While regulations may not be much different between park designations, that does not mean that "nothing changes."

Those of us who are familiar with NPS operations know that the real rules for how parks are managed are not in the Code of Federal Regulations, but in park management plans. Are different units designated differently managed differently, with different emphasis on resource protection vs. development and tourism? You can bet your bippy.


Dear tomp:

just to pick nits, a "national park" and a "national preserve" are separate units of the National Park System, established separately by the Congress. So they should be "counted twice" as you noticed.

Even when you see the area(s), for example, referred to as "Wrangel-St. Elias National Park and Preserve" by the National Park Service. A 'park and preserve' is just an administrative concoction, not a legal designation.

Wrangel St. Elias National Park is a separate unit from Wrangel St. Elias National Preserve.

There is a movement afoot to name every Unit a "national park,' but it will be interesting to see how they deal with situations like Wrangels or Gates of the Arctic NP/Preserve. The reason the were designated, in Alaska, differently is because the Government of Canada and many US conservationists reacted so strongly to the NPS proposal that sport hunting be permitted in the new, proposed, 'National Parks' in Alaska. Canada pointed out that many countries in the world had taken the NPS lead that the park designation would mean: NO SPORT HUNTING. At some political peril, it took political discipline for these countries to hold the line, and they expected the NPS to show some guts as well.

Plus, when Yellowstone was established the term "conserve" the wildlife was taken to be a term of art to mean: NO SPORT HUNTING. NPS even won a case against the National Rifle Association based on the idea that under the 1916 Act 'conserve' when it applied to an NPS Unit meant no hunting.

There is an argument that the 'park/preserves' in Alaska are not actually distinct units when it comes to the character of the area: all those alaskan areas are geographically unified places. But, it will take an Act of Congress to unify them, and it would be really dumb to have TWO Wrangels, if they simply rename all existing Units of the NPS "national park."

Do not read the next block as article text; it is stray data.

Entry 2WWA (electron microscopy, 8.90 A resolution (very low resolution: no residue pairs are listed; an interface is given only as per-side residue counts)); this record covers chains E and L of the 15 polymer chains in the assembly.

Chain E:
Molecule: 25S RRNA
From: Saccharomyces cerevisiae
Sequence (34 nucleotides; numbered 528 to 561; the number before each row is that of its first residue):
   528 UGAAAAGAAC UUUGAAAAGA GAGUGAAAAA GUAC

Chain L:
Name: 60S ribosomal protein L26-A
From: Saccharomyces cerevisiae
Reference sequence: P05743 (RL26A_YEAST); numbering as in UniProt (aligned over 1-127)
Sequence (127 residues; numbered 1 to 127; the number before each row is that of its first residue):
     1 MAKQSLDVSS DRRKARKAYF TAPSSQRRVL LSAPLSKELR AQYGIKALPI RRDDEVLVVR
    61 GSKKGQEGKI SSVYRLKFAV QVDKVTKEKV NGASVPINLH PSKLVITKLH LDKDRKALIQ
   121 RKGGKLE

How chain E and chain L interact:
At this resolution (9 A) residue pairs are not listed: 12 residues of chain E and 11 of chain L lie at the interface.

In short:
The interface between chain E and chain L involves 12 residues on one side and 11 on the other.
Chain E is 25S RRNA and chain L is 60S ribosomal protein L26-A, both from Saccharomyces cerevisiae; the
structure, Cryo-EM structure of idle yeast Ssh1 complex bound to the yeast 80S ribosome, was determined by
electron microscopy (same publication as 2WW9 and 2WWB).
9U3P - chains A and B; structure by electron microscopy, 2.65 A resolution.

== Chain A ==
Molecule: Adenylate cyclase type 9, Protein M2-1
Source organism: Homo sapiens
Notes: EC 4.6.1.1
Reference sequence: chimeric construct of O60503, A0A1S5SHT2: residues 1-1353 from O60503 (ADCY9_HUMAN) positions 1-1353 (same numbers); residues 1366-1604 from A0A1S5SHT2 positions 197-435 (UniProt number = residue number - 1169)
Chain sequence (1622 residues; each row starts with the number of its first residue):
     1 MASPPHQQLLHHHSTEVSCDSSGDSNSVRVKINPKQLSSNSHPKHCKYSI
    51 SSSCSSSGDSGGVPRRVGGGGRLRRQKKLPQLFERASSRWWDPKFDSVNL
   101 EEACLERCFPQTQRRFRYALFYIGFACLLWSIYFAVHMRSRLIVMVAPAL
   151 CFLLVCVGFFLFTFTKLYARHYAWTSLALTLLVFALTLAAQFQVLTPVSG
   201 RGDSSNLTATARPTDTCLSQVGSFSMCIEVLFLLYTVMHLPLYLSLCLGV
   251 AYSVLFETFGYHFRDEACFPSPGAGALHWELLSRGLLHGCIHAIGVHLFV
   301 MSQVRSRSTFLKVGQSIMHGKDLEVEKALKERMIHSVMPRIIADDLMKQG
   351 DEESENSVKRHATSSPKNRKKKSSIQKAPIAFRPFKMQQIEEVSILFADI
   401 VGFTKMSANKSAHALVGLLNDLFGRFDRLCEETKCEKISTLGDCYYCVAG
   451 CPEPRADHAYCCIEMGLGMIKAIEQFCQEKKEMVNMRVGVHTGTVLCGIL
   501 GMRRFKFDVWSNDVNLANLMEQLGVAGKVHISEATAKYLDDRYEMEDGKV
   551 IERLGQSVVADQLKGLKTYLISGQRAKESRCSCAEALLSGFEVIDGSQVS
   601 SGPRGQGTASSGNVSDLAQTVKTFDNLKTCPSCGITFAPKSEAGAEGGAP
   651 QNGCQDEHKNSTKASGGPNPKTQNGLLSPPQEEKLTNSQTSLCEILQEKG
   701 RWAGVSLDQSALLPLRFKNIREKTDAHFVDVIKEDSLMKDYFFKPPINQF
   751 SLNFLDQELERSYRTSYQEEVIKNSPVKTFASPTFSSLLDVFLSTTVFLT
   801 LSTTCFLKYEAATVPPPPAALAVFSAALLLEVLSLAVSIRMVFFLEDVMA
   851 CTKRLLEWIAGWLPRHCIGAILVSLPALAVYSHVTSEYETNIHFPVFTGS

But the National Preserves in the lower 48 -- unlike the "park/preserves" of Alaska -- have integrity as areas distinctive for their ecological purposes, to be managed (like wildlife refuges) consistent with their specific features and needs.


Anonymous--

I tried but I can't help you with 391 units. If you look at the NPS Planning site:
http://parkplanning.nps.gov/parks.cfm
you get a list of 467, which includes administrative offices.

If you go to the public use site
http://www.nature.nps.gov/stats/park.cfm
and select Annual Park Type Report for 2008, you get visitation numbers from 358 :
10 National Battlefields
1 National Battlefield Park
74 national historic sites
43 national historic parks
4 national lakeshores
27 national memorials
9 national military parks
69 national monuments
58 national parks
4 national parkways
9 national preserves
17 national recreation areas
1 national reserve
4 national rivers
10 national seashores
7 national wild & scenic rivers
11 "Park (Other)"

The internal NPS site has a "NPS Park Unit List" of 466 names, with flags indicating whether that name is not in the 390 units, is counted once in the 390 units, or is counted twice in the 390 units (park & preserve). I've posted a pdf version on the public side at:
http://science.nature.nps.gov/im/monitor/stats/ParkUnitList.pdf
The 391st unit might be Flight93 Memorial.

And, don't forget that several Clinton-era National Monuments are administered by BLM (1 by FS) and thus don't count in the 391 number.


Anon, If you're simply after a handy reference source for the national parks, I suggest that you download a copy of the new NPS Index 2009-2011 to your desktop. It's available online in two versions. You'll find the pdf version at http://www.nps.gov/history/history/online_books/nps/index2009_11.pdf. The index lists national parks by state, with affiliated areas, wild & scenic rivers, and national trails at the rear. The alphabetical index, which begins on page 119, lists all the parks, affiliated areas, wild & scenic rivers, and national trails. It is current through January 2009.


I have found numerous mistakes in Wikipedia articles about national parks, including many I personally consider to be serious. I'm not going to joust with anybody about what is serious and what is minor. Accuracy matters, period. I stand by my original advice: Never use a Wikipedia article as a primary information source if a more reliable source is readily available. I do encourage people to fix the problems in the Wikipedia articles if they have the expertise, time, and inclination.